I gave two talks at the afternoon meeting – “CF in the UK” and “Current issues in the use of pancreatic enzymes”. There was considerable interest in the early treatment of Pseudomonas that we use and also the low prevalence of both Staph. aureus and Pseudomonas aeruginosa in the Leeds clinic. Among those present were Kevin Gaskin (senior paedaitric gastroenterologist), Peter Bye (adult physician from the Prince Albert Adult unit), Peter Cooper (Director of the CF Clinic and paediatric pulmonologist at the Westmead).
I also met Bridget Wilcken (very famous for early neonatal CF screening and Director of the Neonatal Screening Programme).
Dr Craig Mellis, respiratory paediatrician, was particularly interested on the microbiological side and we promised to correspond.
So despite the Solvay people’s anxiety, the meeting was very friendly and went very well. I was particularly pleased to talk to Bridget Wilcken one of the real pioneers of neonatal CF screening from the early Eighties.
5th April. Fly to New Zealand. As we were already in Australia and had a few days free, we were happy to accept an invitation from the New Zealand CF Association and Julie McClelland of the pharmaceutical company Boehringer Ingelheim, for Ann and myself, with business class travel, to visit New Zealand for two days for me give two lectures in Auckland. I’d been there before in 1990 on a long lecture tour when we visited most of the cities in both islands talking about cystic fibrosis and taking part in clinics.
6th April. Visit the Starship Children’s Hospital in Auckland.
I have the opportunity to have a discussion with Alison Wesley who has run the CF service in Auckland since I was last there in 1990. She has a new colleague, Cass Byrnes a paediatric pulmonologist recently returned to New Zealand after six years at the Brompton Hospital in London. Dr Phil Pattermore the CF paediatrician from Christchurch had flown up for the meeting and John Fleming, previously paediatrician in Huddersfield, had travelled with his team from the other side of the North Island.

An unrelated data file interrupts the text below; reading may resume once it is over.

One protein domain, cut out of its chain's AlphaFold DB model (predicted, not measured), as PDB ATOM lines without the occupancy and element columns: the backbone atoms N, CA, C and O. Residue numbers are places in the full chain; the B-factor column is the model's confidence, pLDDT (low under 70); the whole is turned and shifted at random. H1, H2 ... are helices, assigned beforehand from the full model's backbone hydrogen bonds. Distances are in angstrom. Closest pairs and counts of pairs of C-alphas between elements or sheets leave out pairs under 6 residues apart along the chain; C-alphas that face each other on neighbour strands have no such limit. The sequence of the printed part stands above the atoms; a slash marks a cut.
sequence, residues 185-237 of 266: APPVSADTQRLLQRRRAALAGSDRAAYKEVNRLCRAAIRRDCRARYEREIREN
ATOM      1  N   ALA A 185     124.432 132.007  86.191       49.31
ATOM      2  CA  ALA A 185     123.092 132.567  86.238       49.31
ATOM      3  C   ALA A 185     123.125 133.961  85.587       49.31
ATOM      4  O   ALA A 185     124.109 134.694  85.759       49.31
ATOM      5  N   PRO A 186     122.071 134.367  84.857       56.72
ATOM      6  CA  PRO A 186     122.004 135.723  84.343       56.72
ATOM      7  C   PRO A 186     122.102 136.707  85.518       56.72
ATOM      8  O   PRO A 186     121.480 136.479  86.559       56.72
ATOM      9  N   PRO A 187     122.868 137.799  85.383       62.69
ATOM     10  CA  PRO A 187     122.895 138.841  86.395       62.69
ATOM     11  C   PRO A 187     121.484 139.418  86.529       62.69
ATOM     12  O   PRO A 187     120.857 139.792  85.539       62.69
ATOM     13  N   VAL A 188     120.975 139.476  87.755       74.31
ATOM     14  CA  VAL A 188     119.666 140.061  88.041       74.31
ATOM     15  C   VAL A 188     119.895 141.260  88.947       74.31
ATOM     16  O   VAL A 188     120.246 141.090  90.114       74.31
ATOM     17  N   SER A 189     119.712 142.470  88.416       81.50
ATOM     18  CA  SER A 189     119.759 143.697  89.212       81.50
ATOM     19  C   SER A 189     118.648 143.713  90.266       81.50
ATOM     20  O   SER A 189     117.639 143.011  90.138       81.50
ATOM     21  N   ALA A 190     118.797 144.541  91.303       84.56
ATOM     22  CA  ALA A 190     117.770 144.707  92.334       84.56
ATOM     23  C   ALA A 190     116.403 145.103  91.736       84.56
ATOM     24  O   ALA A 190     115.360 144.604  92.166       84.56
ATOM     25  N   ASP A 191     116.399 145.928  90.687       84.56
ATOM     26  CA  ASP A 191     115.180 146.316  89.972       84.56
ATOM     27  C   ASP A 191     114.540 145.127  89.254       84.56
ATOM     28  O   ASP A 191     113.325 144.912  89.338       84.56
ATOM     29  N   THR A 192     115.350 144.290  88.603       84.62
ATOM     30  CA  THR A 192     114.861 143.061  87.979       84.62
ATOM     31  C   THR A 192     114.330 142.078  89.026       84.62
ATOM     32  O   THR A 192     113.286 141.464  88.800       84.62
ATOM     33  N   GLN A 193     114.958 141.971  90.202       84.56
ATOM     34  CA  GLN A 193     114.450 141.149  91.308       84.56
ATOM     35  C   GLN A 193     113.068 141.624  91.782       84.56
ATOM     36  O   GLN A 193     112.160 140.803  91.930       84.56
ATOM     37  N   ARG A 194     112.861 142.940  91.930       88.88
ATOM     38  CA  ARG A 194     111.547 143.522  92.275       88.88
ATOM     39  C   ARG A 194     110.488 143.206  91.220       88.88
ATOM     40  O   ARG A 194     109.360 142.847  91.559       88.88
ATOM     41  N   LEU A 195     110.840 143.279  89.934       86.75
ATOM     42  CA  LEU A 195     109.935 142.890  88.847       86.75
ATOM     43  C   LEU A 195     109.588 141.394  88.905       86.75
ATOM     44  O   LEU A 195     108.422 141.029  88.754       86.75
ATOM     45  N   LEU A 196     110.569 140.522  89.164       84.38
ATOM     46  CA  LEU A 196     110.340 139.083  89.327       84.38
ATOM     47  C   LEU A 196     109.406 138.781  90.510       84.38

New Zealand infants are all screened for CF using the immunoreactive trypsin test (IRT) was first developed and introduced there by Janet Crossley and Bob Elliot in the 1970s. It’s not surprising that the distance is a problem in a country that is the same size as the United Kingdom but contains only 3.5 million people – the same as Yorkshire . Alison Wesley visits clinics in other parts of the country to provide a shared care service.
It was good to visit New Zealand again although it was not on my original schedule. Apparently the parents had heard I was in Australia and organised the visit. Many remembered my previous tour of New Zealand almost 10 years ago.
7th April. Lecture to Auckland branch of the New Zealand CF Association. In the afternoon Jill Thorrat and the parents gave us a trip round the Auckland bay in their launch and a picnic lunch.
In the evening the lecture was in one of the function rooms at the famous Eden Park rugby ground. It was easter holidays so there was a rather modest turnout but the 35-40 people they had numerous questions. The talk was recorded on video and I left them copies of our Leeds management booklet which they intended to reproduce as they had done in Australia. Subsequently, I heard that two children had received courses of intravenous antibiotics following my talk on the need for more aggressive treatment and they were much improved.
8th April. Fly from Auckland to Sydney. No more meetings for a week.
We had a pleasant few days sightseeing. Visited the impressive Victoria shopping centre – narrowly avoided purchase of a ridiculous £700 coloured jacket at Joe Bananas.
On the 11th we attended a concert at the Opera House called the “Last Night of the Poms”; it was very good.
On the 12th we went on a day tour to Canberra. The site was selected as the capitol in 1908 as midway between the two rival cities Sydney and Melbourne. As the seat of government of Australia Canberra is the site of Parliament House, the High Court and numerous government departments and agencies. It is also the location of many social and cultural institutions of national significance such as the The Australian War Memorial, Australian National University, Australian Institute of sport, National Gallery, National Museum, and the National library
On the 13th. We had a Tour of Tyrrell’s Winery.
Very interesting history, on the internet, the family date from 1000 when Walter Tyrrell arrived in England with William the Conqueror
14th April. Discussion with Helen Griffiths, CEO of both New South Wales CF Association and the Australian CF Association.(ACFA)